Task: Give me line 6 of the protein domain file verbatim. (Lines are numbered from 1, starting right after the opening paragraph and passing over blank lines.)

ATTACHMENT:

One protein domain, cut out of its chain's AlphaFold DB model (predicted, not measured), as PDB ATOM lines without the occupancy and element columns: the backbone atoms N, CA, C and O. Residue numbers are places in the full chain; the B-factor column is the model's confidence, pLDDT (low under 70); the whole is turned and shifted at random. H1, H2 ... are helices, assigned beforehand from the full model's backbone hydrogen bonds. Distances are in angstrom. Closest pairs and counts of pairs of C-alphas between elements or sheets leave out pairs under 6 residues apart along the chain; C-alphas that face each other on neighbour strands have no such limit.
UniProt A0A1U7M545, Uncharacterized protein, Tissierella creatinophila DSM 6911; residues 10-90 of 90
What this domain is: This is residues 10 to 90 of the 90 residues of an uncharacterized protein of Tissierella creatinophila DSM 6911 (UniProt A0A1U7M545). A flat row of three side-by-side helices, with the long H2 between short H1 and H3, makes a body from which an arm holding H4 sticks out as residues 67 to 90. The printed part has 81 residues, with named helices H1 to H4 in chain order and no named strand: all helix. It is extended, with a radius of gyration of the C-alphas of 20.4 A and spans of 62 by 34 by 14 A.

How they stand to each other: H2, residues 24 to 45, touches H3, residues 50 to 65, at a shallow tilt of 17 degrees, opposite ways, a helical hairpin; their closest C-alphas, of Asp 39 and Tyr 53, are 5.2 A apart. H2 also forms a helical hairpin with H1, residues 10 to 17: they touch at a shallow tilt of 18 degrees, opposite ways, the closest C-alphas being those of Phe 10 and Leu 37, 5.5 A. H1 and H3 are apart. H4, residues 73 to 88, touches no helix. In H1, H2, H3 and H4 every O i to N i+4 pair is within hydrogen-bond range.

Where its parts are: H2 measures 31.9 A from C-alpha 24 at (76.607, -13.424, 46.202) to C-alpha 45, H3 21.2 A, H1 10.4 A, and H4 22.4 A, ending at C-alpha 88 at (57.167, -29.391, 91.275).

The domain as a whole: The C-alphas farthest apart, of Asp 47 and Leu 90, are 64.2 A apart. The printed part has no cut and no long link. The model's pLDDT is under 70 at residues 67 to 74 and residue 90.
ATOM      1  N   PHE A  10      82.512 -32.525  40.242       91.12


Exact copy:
ATOM      1  N   PHE A  10      82.512 -32.525  40.242       91.12